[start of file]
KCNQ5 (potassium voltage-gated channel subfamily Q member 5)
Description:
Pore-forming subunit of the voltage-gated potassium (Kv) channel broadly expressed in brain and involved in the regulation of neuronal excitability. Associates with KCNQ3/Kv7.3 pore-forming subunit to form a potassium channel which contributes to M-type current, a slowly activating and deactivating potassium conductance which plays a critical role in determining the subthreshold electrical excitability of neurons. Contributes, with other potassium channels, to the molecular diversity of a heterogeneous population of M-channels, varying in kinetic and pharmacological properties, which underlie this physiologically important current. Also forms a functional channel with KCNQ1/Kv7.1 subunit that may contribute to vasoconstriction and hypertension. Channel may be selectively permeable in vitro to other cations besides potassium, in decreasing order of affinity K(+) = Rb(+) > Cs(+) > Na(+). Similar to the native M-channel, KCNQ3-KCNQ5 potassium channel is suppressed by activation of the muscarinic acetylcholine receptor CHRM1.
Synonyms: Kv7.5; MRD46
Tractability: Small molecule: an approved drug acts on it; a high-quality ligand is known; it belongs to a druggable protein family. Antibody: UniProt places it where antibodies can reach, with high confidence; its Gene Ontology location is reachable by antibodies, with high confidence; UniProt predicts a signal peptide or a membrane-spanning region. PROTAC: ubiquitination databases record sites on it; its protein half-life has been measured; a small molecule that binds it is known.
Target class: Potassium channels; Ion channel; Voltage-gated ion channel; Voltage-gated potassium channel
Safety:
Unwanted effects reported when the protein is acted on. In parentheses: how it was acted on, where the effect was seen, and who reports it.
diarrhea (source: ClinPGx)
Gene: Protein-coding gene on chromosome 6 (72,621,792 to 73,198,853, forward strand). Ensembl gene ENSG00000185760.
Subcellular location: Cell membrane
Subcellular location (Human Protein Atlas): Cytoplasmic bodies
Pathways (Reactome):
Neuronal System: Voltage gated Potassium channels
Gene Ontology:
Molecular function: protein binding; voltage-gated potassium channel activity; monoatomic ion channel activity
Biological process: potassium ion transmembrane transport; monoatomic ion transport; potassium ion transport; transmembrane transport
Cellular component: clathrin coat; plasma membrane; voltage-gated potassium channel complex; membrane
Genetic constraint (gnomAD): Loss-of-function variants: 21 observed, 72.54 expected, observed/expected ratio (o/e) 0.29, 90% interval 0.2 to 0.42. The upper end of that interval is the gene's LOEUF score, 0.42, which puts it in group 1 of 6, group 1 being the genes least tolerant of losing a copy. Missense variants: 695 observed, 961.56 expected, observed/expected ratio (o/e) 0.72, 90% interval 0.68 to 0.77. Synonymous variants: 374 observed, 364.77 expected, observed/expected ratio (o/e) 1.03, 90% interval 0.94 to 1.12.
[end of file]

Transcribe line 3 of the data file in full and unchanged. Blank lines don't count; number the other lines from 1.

Pore-forming subunit of the voltage-gated potassium (Kv) channel broadly expressed in brain and involved in the regulation of neuronal excitability. Associates with KCNQ3/Kv7.3 pore-forming subunit to form a potassium channel which contributes to M-type current, a slowly activating and deactivating potassium conductance which plays a critical role in determining the subthreshold electrical excitability of neurons. Contributes, with other potassium channels, to the molecular diversity of a heterogeneous population of M-channels, varying in kinetic and pharmacological properties, which underlie this physiologically important current. Also forms a functional channel with KCNQ1/Kv7.1 subunit that may contribute to vasoconstriction and hypertension. Channel may be selectively permeable in vitro to other cations besides potassium, in decreasing order of affinity K(+) = Rb(+) > Cs(+) > Na(+). Similar to the native M-channel, KCNQ3-KCNQ5 potassium channel is suppressed by activation of the muscarinic acetylcholine receptor CHRM1.